Also in "Too Loud Crew".
In "The Fill-In," The Butcher shows up as a temporary fill-in for Dr. Two Brains's henchman, Charlie. Dr. Two-Brains tells him that he's too good to be just a temporary fill-in and tries to insist on one of these instead, but The Butcher turns him down flat because "they never work" and even tells him "It's Not You, It's Me." He later jets in the middle of a robbery when Charlie returns.
Chuck teamed up with Nocan in "Nocan the Ingredient Finding Guy" and it worked out about as well as his team-ups with the Whammer.
In the first issue of the comic book tie in, five of Wordgirl's villains form "The Coalition of Malice."
Villain with Good Publicity: Granny May and Mr. Big, in particular, tend to gain the blind trust of the citizens, making it harder for WordGirl to take them down.
Steve McClean also had swarms of fans in his episode, despite being a known criminal.
Visual Innuendo: [From the episode Highway to Havarti.] Dr. Two-Brains crotch-level ‘cactus’ while he’s waiting in the gas station check-out. (This could be an Accidental Innuendo, but this troper is inclined to think it was intentional.)
War Room: Fair City apparently has one, as shown in "Scary with a Side of Butter". Among them are the Mayor, the Police Commissioner, and Brent the Handsome Successful Everybody-Loves-Him Sandwich Making Guy.
What Does Becky See in Scoops?: I mean, seriously! Once he guessed Becky's secret identity as WordGirl, he didn't care about her actual feelings, he just wanted to take his kid-reporter career to the next level. Fortunately, Becky frustrated his desires by losing the Vocab-bee contest on propose, thus keeping her secret safe.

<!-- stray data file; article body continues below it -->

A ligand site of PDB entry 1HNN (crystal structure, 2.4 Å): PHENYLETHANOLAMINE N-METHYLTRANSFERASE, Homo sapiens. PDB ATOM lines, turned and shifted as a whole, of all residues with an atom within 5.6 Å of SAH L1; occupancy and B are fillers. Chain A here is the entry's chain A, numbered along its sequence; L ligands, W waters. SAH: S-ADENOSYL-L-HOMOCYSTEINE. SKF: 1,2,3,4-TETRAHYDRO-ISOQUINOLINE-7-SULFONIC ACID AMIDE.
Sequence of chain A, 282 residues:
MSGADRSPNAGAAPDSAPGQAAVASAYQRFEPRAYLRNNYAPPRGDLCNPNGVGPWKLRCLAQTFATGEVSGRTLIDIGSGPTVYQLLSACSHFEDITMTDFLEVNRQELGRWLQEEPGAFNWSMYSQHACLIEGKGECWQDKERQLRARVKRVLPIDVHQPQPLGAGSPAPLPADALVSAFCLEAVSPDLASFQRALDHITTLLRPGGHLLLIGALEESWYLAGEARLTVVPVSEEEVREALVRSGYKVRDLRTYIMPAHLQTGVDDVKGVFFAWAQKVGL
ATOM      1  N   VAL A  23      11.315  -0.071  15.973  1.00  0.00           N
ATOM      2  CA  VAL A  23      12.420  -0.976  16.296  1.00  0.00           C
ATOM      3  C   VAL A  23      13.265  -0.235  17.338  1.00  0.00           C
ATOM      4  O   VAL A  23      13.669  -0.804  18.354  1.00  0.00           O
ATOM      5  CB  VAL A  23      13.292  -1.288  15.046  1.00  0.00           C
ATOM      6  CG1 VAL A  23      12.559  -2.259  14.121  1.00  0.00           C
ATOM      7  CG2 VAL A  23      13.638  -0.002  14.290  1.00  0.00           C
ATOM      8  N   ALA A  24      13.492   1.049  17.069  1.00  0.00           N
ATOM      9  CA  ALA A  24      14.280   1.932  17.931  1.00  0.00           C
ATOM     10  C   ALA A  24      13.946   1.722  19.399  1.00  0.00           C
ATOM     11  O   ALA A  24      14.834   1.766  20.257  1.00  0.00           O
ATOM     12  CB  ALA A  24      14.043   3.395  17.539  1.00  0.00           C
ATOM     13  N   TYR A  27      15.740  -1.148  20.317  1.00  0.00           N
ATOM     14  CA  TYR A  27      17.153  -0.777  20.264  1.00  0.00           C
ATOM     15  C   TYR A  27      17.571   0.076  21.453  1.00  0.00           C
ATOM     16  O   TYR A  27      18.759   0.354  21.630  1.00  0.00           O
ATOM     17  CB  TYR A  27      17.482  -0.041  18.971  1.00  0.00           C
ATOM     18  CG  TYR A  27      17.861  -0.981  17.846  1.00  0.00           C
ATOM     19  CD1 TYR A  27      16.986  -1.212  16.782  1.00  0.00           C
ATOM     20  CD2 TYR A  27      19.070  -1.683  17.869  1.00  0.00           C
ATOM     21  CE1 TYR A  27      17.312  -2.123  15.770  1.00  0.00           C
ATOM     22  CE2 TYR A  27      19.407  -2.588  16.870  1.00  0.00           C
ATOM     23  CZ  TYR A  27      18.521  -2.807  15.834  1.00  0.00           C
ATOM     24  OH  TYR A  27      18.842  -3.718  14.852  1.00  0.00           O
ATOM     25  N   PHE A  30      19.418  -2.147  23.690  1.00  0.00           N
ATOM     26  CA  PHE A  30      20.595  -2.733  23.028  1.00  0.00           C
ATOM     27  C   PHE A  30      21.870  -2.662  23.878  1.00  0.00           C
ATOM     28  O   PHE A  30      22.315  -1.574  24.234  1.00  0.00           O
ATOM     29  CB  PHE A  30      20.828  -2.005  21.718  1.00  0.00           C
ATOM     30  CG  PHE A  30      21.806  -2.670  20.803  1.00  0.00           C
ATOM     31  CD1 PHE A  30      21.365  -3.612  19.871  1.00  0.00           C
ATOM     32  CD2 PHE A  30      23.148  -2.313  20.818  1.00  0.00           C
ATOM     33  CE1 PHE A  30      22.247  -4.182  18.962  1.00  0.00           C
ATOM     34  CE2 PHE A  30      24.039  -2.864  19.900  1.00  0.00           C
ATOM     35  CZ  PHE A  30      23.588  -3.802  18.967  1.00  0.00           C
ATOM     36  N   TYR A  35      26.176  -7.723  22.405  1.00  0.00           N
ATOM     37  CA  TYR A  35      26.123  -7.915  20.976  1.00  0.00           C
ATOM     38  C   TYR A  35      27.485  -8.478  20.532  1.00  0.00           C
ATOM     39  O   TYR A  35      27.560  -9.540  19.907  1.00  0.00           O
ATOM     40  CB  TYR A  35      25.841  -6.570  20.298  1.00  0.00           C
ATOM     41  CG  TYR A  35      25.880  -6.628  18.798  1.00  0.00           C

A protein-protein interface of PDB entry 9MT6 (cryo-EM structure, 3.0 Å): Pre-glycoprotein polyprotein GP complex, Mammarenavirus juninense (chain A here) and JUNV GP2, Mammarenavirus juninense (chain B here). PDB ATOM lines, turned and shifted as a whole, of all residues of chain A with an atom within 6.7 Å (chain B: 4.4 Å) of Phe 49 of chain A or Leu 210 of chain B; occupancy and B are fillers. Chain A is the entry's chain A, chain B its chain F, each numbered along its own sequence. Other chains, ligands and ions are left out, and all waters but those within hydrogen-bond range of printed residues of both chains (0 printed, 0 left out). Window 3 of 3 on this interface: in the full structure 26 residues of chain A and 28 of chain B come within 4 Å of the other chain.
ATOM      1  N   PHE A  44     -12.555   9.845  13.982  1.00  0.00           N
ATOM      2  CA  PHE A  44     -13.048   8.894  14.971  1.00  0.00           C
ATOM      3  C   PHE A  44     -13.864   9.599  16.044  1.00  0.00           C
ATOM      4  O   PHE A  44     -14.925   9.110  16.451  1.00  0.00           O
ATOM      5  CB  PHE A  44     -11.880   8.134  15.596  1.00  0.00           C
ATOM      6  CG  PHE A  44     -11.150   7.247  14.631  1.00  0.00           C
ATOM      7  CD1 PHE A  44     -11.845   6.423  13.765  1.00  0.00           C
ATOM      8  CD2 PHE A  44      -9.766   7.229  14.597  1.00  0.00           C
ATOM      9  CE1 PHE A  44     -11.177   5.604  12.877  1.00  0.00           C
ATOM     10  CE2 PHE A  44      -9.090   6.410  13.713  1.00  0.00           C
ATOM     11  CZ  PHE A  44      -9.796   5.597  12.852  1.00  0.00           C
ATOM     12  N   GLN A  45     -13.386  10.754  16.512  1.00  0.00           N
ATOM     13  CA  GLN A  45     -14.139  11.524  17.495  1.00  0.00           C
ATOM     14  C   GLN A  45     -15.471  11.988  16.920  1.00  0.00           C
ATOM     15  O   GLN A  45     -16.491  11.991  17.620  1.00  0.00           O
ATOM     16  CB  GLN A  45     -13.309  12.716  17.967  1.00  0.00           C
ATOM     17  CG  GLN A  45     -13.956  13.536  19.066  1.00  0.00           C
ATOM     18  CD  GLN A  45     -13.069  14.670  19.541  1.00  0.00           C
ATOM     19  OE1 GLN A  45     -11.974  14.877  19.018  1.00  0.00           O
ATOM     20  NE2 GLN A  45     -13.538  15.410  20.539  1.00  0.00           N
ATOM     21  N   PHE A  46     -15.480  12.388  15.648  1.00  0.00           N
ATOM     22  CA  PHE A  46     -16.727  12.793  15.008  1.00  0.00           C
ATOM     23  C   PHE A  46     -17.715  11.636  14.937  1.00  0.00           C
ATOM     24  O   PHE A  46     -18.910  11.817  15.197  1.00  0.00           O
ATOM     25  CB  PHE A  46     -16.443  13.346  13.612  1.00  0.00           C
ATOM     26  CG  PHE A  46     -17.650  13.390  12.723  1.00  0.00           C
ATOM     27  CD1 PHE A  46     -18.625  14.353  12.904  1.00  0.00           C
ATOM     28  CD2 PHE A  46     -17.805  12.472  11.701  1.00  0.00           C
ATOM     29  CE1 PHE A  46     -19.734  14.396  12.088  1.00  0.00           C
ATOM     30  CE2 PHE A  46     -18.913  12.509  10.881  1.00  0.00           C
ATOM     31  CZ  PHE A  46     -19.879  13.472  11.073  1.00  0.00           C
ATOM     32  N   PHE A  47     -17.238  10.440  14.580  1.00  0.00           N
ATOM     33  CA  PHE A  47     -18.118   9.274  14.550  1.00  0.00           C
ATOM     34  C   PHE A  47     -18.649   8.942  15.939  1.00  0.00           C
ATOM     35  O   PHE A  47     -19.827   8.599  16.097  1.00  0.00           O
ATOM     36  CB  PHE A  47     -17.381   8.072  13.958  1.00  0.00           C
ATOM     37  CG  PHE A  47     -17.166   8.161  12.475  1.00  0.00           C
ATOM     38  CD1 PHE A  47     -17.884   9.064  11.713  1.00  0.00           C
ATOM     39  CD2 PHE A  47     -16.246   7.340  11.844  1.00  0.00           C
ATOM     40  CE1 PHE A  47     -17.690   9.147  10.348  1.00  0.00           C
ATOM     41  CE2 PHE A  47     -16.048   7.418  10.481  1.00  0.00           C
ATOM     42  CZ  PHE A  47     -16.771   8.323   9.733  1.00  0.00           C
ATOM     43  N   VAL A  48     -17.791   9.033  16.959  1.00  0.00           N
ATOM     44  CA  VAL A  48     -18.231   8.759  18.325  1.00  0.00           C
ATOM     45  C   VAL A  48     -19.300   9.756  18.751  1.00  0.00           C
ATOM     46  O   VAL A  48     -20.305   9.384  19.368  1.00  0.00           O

What Happened to the Mouse?: Literally in "Mouse Army", when Dr. Two-Brains creates an army of super-intelligent mice, they are all reverted to normal in the end...except for one, but we never hear of it again.
In the episode "Birthday Town", Mr. Botsford is watching TV and the mouse is seen in the news. The mouse seems to further its career in science and is shown that he fused a cat and dog's minds together.
What Measure Is a Non-Human?: Tobey's robots are the only enemies WordGirl is ever seen punching and kicking. Every other villain she usually just finds some way to subdue or tie up.
She's even hurled them into the sun as they cry, "Noooooooooooooo.....!"
Also Lady Redundant Woman's copies get destroyed right and left, yet in "The Young And The Meatless" and even "Lady Redundant Woman Gets The Blues", it's implied that the copies have separate personalities and even feelings. Dupey doesn't get turned back into paper in "The Young And The Meatless", most likely because she is actually shown to experience love.
What The Hell, Townspeople?: The many residents in Fair City can go from idolizing their hero to hating her guts in as long as it takes Granny May to get out of prison.
Why Did it Have To Be Cats?: Since he has a second mouse brain, Dr. Two Brains is very afraid of cats. This fear comes up in a couple episodes, sometimes even showing cats attacking him because he's part mouse.
Wild Hair: Two Brains did say he sported the dry look...
In the two-parter "Dinner or Consequences," Becky gets "mega-grounded" after missing two of her father's special dinners. This means that not only does she get sent to her room, but her room has been wiped of all her favorite things and she's basically not allowed to go anywhere or do anything fun.
You, Get Me Coffee: In "Chuck With a Side of Brent," Chuck's brother Brent resurfaces and apologizes for having been such a bad sidekick to Chuck and begging for another chance. Chuck reluctantly agrees and asks him if he promises to do every evil and villainous thing he tells him. Brent agrees and Chuck tells him "You can start by picking up my dry-cleaning. Oh, and I have some ironing I need done too."